Thanksgiving is upon us. I never liked it much. It joins the list of other holidays I never liked much. We don't celebrate Labor Day because my husband always has to work on Labor Day. We don't celebrate Veterans' Day because I'm a pacifist and it weirds me out. I don't celebrate Columbus Day because I think celebrating imperialism and genocide is gauche. Likewise, I'm not into Thanksgiving. Kind of a crappy holiday, don't you think? First off, we have the historically insensitive Pilgrims and Indians theme and since, as I've mentioned before,I'm not into a celebrating genocide, I'm not about to give my children a sanitized version of history. This makes sharing the story of the first Thanksgiving an exercise in perennial liberal rage.
And I'm not especially thankful this time of year. It isn't that I'm not thankful, it is just that I'm not especially thankful in November and I see no need to pretend that I am. You can't make me be thankful. (This gives me the same morbidly violent sensations I feel when some chipper person says to me, "Smile!")
The entire thing smacks of corporate and political manipulation. I don't want your damn candy corn nor your cornucopias made in China. I'm not interested in nationalism, or patriotism, or jingoism, or candied yams. And if I didn't spend time with friends and family earlier in the year, there was probably a reason.
It isn't that I'm against a celebration of plenty. I'm all into folk traditions. I enjoy ancient holidays arising out of the natural and agricultural cycles, but here in NY, harvest is well over. My family and I celebrate the harvest in August which is much more timely and therefore much more satisfying.
And then there's the whole "Turkey Day" thing which offends me as a vegan. You can imagine that as a pacifist vegan Pagan, I'm not so much into the butchering of living creatures to celebrate the implantation of the genocidal Calvinists into New England.
We could do Tofurkey. But then the other problem with Thanksgiving is the whole gender issue. Being female, I've watched the women in my family knock themselves out every year trying to make everyone happy. The house has to be clean. Everything must sparkle. The tablecloth and the center piece and the matching dishes for a bazillion surly, aggravating, conservative relatives who will not notice either the table cloth or the centerpiece but who will make a comment about my diet, my clothes, my child rearing style, and my politics. In the end, some long-suffering female person who normally is a community activist or a scholar will break down. "Oh my God! I've forgotten the effing squash!" No one needs that.
What is going on with this holiday that turns us into bitchy monsters? We're thankful so that means that the women work like servants all day so the men can sit around and fart? No. I don't think so.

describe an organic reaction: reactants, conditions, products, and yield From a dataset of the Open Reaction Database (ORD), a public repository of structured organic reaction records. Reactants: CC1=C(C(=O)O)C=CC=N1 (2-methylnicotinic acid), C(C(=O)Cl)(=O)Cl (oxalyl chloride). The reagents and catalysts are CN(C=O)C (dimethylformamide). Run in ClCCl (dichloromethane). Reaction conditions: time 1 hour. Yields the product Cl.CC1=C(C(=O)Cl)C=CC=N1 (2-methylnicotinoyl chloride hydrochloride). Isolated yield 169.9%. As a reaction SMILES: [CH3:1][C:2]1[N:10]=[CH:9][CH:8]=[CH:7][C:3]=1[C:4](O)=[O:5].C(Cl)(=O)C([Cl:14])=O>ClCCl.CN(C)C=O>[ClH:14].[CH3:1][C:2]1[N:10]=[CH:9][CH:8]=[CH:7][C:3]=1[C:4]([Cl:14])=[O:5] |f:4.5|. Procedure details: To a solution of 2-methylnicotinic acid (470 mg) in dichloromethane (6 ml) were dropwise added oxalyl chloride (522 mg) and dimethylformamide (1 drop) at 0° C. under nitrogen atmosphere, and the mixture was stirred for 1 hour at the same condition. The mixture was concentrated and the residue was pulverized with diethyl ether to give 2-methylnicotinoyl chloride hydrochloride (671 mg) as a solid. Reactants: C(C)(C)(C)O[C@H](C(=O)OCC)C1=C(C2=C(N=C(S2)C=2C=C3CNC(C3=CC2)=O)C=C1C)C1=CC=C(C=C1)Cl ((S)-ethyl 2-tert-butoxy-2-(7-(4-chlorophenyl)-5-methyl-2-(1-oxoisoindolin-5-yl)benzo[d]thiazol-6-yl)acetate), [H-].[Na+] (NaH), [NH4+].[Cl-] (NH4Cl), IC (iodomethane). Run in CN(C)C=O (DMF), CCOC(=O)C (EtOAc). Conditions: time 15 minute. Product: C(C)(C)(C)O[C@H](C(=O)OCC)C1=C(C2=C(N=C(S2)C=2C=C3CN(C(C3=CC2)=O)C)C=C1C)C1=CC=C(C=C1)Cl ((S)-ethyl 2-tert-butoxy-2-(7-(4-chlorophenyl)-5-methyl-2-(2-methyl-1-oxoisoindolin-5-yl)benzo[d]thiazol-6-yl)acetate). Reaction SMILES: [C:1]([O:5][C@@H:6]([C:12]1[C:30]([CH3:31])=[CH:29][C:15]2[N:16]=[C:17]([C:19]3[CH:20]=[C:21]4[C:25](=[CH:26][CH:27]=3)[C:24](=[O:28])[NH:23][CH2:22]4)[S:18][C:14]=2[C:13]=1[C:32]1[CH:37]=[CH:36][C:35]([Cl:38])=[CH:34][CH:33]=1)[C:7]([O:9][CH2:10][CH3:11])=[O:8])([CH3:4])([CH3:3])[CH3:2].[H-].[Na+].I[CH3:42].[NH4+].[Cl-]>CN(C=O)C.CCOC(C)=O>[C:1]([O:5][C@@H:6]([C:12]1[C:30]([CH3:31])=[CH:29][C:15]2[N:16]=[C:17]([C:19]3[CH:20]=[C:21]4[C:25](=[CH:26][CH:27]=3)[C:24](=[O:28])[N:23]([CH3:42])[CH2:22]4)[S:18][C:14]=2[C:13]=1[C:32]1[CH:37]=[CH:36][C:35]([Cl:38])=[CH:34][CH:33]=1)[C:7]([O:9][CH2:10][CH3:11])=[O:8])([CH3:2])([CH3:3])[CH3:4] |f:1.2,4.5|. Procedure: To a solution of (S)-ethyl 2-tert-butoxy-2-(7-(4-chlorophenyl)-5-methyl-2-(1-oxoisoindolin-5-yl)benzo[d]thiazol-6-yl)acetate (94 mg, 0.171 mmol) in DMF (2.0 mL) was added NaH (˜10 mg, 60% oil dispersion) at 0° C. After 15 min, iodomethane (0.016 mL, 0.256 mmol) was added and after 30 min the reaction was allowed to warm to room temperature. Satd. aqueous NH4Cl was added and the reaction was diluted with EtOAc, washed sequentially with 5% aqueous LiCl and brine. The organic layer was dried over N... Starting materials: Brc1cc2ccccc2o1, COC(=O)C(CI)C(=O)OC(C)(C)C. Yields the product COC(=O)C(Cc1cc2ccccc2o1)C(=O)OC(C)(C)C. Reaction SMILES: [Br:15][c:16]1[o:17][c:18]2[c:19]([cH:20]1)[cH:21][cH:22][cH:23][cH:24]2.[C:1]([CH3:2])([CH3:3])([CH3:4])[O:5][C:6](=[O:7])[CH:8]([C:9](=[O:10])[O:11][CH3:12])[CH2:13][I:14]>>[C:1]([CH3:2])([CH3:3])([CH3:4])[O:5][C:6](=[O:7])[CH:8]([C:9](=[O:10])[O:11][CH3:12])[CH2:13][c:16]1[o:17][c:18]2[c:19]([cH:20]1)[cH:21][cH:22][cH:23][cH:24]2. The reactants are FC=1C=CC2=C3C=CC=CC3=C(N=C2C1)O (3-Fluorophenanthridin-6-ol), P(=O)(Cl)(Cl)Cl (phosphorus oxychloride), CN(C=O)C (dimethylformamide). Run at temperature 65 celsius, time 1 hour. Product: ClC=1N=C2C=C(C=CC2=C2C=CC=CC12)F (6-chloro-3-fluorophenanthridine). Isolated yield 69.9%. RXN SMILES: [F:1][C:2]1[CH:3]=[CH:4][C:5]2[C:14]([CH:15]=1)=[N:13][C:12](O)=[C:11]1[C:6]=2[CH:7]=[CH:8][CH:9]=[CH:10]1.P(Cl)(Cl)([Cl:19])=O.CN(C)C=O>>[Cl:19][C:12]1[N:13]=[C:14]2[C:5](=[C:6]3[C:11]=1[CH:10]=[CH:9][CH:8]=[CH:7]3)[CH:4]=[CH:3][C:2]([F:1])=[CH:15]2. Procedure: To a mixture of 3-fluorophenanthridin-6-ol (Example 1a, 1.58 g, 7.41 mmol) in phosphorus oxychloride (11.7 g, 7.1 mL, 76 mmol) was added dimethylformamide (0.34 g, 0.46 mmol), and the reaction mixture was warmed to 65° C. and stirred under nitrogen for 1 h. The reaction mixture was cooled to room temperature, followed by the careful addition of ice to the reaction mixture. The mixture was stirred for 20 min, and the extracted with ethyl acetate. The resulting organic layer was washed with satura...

And it isn't like the men want us to act like servants. It isn't like they even care. They would be completely content to have us join them in the farting and football watching. My husband, who insists on traditional food, is just as happy if it comes out of the box and if he's the one who prepares it. He doesn't care if I made the pie from scratch. The guys didn't ask for our servile behavior and obsessive compulsive interest in making the perfect cranberry sauce (which no one will eat anyway). We bring that on ourselves. Each year, generations of women who normally could giving a flying...er...fig...about cooking gather together to just "whip together" a banquet which of course stresses us out beyond our capacity for rational thought. Somehow, despite generations of feminist sentiment, we revert to this Victorian angel of the home mentality on holidays which can only carry us so far before we begin making snide comments to each other regarding who is doing the most work and whether or not the carrots are cut in the proper manner.
Imagining our sensitive, feminist husbands as Neanderthals who don't appreciate our domestic labor, we scurry around the house yelling at children who leave toys around. Happy frickin' Thanksgiving. Pick up your toys! Were you brought up in a barn?! And where is your father?! Then, in a paroxysm of martyrdom, we drag ourselves into the living area, flushed from the hard work of cooking and yelling at children to talk to the farting men as if they are infants, or as if they hated us or why would sit there farting when the effing squash is missing g@ddammit! And it doesn't matter anyway because I can't eat any of this because I'm so fat. I'm fat, right? You can tell me. You think I'm fat, don't you!? Bastard.
So some time ago, we decided that as rational human beings (most of the time anyway) with college educations and concerns that move us way, way beyond our kitchens, we would make peace with Thanksgiving and our remaining bewildering gender issues by ordering take-out food. We used to order Chinese take-out but now all the restaurants are closed on Thanksgiving. Now what will be do? Here's my solution to the entire holiday. I say screw Thanksgiving! Let's just skip it.
(The above is an exaggeration. We don't really ever get the house sparkling clean).